An hour later tea was served which was of course a Sunday Roast with Yorkshire puddings almost the side of your head with beautiful meats etc. We were also joined by four C2C walkers, two of which were Australian (perfect for Aidy) and another guy from FARNWORTH??? Small world. We then retired in the lounge area with a few beers and called it a night around 10pm.

Summary: Beautiful B&B and the last fifth of the route was most enjoyable – the rest rubbish lol but it wasn’t so tough and felt better than we did at 12am at the end of Day 1.



Saturday 28th June – Day One of Coast to Coast – Bike – St Bees to Kirkby Stephen via Whitehaven, Keswick & Penrith (88 miles)

After being woken up on a cool morning by lots of loud crows (not seagulls) and after being up already a couple of times in the night I was a little tired. Soon after I heard Aidy’s car pull up alongside my tent so I knew it was time to get cracking! – we had a huge day ahead (unknowingly knowing How Huge of a day it would end up).

By the time we got the stove going, had a cup of tea (needed brrrrr) and my porridge we were on our bikes and ready to go at 8am (not 7am) – ney bother! We got a quick photo outside the C2C walk sign and headed off to Whitehaven, already meeting our first hill just outside the Caravan Park which required 1st gear – Many MANY more to come… 20140628_080414

We arrived in Whitehaven and saw that there were already quite a large number of cyclists (all with road bikes except us two) queuing up to get their picture taken next to the C2C Cycle sign


So, we headed off towards Keswick, with me becoming already confused telling Aidy that soon we’ll be cycling over rivers on wooden bridges etc (not knowing that this would be after Keswick). We started passing town after town, Cleator Moor, Frizington, all feeling good knowing the miles were flying by under our wheels – we were averaging around 10mph overall with 16mph average on a straight which wasn’t bad for a mountain bike. At this point I recognised some tunnels and buildings from the previous time (disaster) I tried cycling just Day 1 of the official C2C cycle from Whitehaven to Keswick with my mate Rick Tattersall around 10 years ago. I remember being so unfit, overweight, massively under-planning the requirements my body would need though such a challenge. I think I just took a 700ml bottle of water with me then and a 5kg pack. This time I had 1 Camelbak containing 1.5ltr of water mixed with a high grade carbohydrate supplement to fuel me constantly and would last 1.5 hours. I also had a 700ml bottle of water mixed with a high grade protein supplement to repair battered muscles. My bike must have had around 5kg of stuff strapped to it and I also had a 10kg pack on my back. So not only was I carrying miles more than the previous time the Whitehaven to Keswick would only be a third of what we were intending to do today! Such a contrast!!!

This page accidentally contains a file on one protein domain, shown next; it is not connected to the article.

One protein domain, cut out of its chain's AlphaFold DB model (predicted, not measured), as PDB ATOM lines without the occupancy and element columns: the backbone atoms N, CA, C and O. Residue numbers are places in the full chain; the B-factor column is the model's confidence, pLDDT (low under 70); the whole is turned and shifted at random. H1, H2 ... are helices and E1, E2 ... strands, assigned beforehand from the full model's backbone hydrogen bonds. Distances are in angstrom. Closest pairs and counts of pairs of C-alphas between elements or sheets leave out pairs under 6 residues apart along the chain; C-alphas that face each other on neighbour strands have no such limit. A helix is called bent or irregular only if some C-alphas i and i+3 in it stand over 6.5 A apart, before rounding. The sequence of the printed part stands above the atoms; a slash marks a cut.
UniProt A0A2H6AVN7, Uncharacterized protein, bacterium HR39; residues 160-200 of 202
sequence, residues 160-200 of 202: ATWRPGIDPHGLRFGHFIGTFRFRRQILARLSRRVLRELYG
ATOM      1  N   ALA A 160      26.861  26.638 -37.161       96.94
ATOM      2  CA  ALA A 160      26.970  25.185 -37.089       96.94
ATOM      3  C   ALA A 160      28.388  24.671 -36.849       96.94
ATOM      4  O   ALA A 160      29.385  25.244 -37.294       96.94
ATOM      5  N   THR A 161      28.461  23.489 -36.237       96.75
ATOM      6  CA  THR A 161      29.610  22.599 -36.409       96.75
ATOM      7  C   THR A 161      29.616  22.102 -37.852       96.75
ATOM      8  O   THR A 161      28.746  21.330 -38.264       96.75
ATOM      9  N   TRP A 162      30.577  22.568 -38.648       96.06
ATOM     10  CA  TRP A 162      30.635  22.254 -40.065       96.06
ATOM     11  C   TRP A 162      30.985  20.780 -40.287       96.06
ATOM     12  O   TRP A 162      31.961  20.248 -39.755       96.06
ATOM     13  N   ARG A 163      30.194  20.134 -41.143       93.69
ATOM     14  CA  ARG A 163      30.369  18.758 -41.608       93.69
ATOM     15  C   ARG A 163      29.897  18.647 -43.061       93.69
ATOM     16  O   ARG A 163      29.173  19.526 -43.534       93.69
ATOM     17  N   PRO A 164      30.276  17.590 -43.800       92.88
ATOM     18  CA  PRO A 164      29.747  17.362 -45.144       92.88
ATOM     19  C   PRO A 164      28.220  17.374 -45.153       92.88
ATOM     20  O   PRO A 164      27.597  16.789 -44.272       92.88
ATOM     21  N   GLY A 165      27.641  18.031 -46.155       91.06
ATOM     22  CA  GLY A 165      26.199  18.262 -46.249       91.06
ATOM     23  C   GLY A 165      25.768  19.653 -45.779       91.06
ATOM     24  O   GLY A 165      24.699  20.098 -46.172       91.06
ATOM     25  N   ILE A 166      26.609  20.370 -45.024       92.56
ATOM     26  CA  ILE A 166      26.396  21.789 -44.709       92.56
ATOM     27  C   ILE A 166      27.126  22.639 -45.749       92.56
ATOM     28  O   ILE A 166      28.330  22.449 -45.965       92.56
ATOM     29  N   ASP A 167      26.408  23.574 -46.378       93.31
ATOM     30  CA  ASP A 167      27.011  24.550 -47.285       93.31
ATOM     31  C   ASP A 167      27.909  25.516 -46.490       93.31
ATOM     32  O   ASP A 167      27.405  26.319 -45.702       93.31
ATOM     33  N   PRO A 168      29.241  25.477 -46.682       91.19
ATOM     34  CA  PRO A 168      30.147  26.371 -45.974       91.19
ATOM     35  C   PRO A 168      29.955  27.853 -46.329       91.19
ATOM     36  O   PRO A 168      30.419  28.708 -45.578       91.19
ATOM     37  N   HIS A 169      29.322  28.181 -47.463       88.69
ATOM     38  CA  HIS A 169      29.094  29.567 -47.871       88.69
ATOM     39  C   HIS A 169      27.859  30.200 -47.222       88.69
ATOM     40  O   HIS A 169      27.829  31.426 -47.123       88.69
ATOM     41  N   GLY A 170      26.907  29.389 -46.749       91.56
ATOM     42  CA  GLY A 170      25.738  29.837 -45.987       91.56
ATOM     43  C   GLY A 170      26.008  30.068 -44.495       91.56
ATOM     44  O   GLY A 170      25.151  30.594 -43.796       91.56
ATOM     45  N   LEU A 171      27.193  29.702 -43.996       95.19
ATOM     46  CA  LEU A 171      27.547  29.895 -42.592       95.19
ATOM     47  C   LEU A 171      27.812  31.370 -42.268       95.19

20 miles away from Whitehaven we started hitting the beautiful heart of the Lake District, passing the north-side of Lake Loweswater and past the tall mountains of Grasmore and Grisedale Pike. At this point we were both a bit low on fluids and needed the toilet and were lucky to find a village hall-type-place with fifty or so runners about to begin a fell run. I asked the organiser if we could cheekily take on some water and use the toilets which he kindly offered us – Aidy almost pinched a ham sandwich they had set out to welcome back the runners haha – he said they looked too good!

So after being refueled we headed off towards the dreaded Whinlatter Forest Park/Pass, thinking that my previous experience of this place would serve us well when we approached it. We passed Low Lorton and started to scale up towards Whinlatter Forest Park on very steep roads, probably around 20% incline. We made it to the top (then amazed to see a local bus pass us shortly afterwards going up the same hill) and we headed on the straight road through the forest towards Whinlatter Forest Park. Aidy would have been so pleased to pass this place and get it out of the way as I spoke about it non-stop using it to reassure myself and how we would tackle it etc.